How to Grow Ice Box Watermelons

Ice box watermelons are small and globe-shaped.
Ice box watermelons are small and globe-shaped. (Image: green watermelons image by Tasha from

Globe-shaped “ice box” watermelons mature to a space-saving size of about 10 to 15 pounds, perfect for today’s smaller family size. Brought to the Americas by early traders and first cultivated in Massachusetts in 1629, watermelons are now almost more American than apple pie. They are fat-free, packed with nutrients and should be included in everyone's summer gardens--and now can be, given that most ice box varieties feature shorter growing seasons that work even in northern climates.

Things You'll Need

  • Watermelon seed, for ice box varieties
  • Peat pots and potting soil (optional)
  • Garden tiller
  • Rich compost
  • Well-rotted manure
  • Garden shovel
  • Trowel
  • Garden gloves
  • All purpose fertilizer, regular or organic
  • Straw or black plastic mulch
  • Long-handled hoe

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Choose a planting area that will be sunny and warm throughout the summer growing season. Prepare your soil as soon as the ground can be worked in the spring, tilling deeply. Dig in compost and well-rotted manure. Watermelons do best in rich, well-drained sandy loams. Improve clay soils by adding large amounts of organic matter and sand.

Plant after all danger of frost is past and when soil is at 65 degrees F at least 4 inches down. Plant seeds about 1 inch deep in hills--loose circles--of eight or more seeds, spacing hills about 6 feet apart. Commercial growers space individual plants 2 or 3 feet apart in rows spaced 5 or 6 feet apart. Water thoroughly. Note the exact day seedlings first emerge, which begins your initial "days to maturity" count for at least early melons. Each variety has as an estimated number of days to maturity that's printed on the seed packet.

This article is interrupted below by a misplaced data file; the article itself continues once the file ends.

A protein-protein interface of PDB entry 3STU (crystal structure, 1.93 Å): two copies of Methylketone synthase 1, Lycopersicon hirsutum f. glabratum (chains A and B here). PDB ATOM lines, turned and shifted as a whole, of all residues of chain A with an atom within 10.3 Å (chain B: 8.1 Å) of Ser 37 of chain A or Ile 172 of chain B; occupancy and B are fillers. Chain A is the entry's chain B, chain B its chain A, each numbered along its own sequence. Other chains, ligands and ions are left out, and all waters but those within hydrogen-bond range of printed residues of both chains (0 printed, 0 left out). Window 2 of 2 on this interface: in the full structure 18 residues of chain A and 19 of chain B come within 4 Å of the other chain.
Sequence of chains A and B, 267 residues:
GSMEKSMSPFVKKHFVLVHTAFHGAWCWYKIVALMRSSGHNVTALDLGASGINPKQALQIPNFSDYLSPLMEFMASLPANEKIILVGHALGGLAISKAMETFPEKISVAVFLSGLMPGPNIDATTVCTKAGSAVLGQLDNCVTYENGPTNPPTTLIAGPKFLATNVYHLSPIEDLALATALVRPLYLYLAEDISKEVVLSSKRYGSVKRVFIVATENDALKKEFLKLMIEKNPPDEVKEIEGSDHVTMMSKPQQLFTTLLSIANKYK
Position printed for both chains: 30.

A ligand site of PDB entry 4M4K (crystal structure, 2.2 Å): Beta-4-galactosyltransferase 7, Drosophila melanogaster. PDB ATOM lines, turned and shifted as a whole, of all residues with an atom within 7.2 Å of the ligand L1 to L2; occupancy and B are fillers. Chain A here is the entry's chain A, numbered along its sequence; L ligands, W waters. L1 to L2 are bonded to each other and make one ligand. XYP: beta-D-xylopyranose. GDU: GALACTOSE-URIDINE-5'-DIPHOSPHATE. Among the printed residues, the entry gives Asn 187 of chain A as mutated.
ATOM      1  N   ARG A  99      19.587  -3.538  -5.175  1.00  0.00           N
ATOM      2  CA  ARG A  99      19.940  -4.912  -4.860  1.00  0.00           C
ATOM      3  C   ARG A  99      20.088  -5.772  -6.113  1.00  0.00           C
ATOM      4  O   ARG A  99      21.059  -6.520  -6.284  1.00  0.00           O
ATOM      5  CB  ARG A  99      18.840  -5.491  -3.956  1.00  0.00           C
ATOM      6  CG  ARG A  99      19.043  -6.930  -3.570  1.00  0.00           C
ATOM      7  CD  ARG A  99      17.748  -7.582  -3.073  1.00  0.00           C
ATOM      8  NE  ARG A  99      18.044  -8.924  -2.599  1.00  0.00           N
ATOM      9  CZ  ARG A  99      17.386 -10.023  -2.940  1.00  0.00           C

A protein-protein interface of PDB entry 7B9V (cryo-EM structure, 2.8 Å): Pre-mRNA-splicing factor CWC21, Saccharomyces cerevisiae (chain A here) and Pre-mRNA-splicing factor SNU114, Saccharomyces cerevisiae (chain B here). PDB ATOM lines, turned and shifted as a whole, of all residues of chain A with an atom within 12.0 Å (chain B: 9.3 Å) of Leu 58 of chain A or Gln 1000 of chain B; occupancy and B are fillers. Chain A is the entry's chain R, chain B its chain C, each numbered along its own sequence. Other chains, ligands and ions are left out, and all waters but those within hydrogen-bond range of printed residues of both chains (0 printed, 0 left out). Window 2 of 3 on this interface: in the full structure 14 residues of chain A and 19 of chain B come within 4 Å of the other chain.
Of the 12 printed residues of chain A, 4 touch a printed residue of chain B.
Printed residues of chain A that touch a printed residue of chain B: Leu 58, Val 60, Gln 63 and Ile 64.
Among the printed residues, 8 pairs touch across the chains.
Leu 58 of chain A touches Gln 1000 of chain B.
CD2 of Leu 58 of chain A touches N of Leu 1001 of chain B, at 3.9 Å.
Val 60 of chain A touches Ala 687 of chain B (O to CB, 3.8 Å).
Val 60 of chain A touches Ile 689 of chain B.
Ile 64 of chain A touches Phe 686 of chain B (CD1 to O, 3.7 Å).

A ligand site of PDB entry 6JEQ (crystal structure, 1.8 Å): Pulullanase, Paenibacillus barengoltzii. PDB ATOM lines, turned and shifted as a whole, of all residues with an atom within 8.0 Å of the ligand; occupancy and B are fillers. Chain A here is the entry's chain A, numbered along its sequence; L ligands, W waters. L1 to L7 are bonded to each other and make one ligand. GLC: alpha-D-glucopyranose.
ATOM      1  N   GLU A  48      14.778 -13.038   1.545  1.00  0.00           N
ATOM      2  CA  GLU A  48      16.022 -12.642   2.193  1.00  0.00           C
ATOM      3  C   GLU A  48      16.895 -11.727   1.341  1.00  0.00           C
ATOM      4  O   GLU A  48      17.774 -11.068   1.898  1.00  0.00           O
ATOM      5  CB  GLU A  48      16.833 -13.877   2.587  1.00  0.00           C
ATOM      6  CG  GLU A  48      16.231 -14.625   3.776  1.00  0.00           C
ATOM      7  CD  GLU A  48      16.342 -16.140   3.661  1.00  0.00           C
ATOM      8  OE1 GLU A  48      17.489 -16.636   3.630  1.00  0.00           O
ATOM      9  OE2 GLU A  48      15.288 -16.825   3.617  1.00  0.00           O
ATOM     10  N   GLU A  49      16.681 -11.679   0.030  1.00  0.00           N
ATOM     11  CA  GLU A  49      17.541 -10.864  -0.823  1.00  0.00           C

Thin to the strongest three or four plants per hill after seedlings emerge. Mulch the surrounding area with thick straw to discourage weeds, conserve soil moisture and protect developing melons from direct contact with wet soil. Some people prefer black plastic as temporary mulch, one that helps warm soil.

Water deeply and well, at least in areas of the country where summer rains don’t do the job. Watermelons are mostly water and require a lot of it. Avoid overhead sprinklers, but if they are unavoidable, water first thing in the morning so plants can dry out, an important step in preventing disease. Hand water and soak deeply--dig a deep irrigation moat surrounding your melon hill and fill as needed--or use drip irrigation.

Weed as needed, pulling out unwanted vegetation by hand or cutting it down with hoes. Note the dates that melons are first seen.

Harvest melons when they are fully ripe--after the full “days to maturity” count has passed for your earliest melons. Examine the tendril closest to a given watermelon. When it turns brown, that melon is usually ripe, according to Victory Seeds. Another sign of ripening is that the melon's “ground spot”--where it touches the ground--will usually change color slightly at ripening, changing from pale green or white to yellow or cream, according to Cherry Gal Heirloom Seeds.

Tips & Warnings

  • If you have a short growing season, start your ice box watermelons indoors in peat pots about four to six weeks before you want to plant outside. Watermelons don't transplant well, but peat-pot starts can be popped right into warm ground.
  • Grow watermelons vertically by providing sturdy trellis supports and homemade fabric or mesh "slings" tied to the trellis for each developing melon, whose weight would otherwise separate fruit from vine before maturity.
  • Welcome honeybees and other pollinators, because each watermelon plant features both male and female flowers. Bees are needed to fertilize the female flowers for fruit set.
  • Don't worry if your watermelons' earliest flowers produce no fruit. The early flowers are the male flowers.


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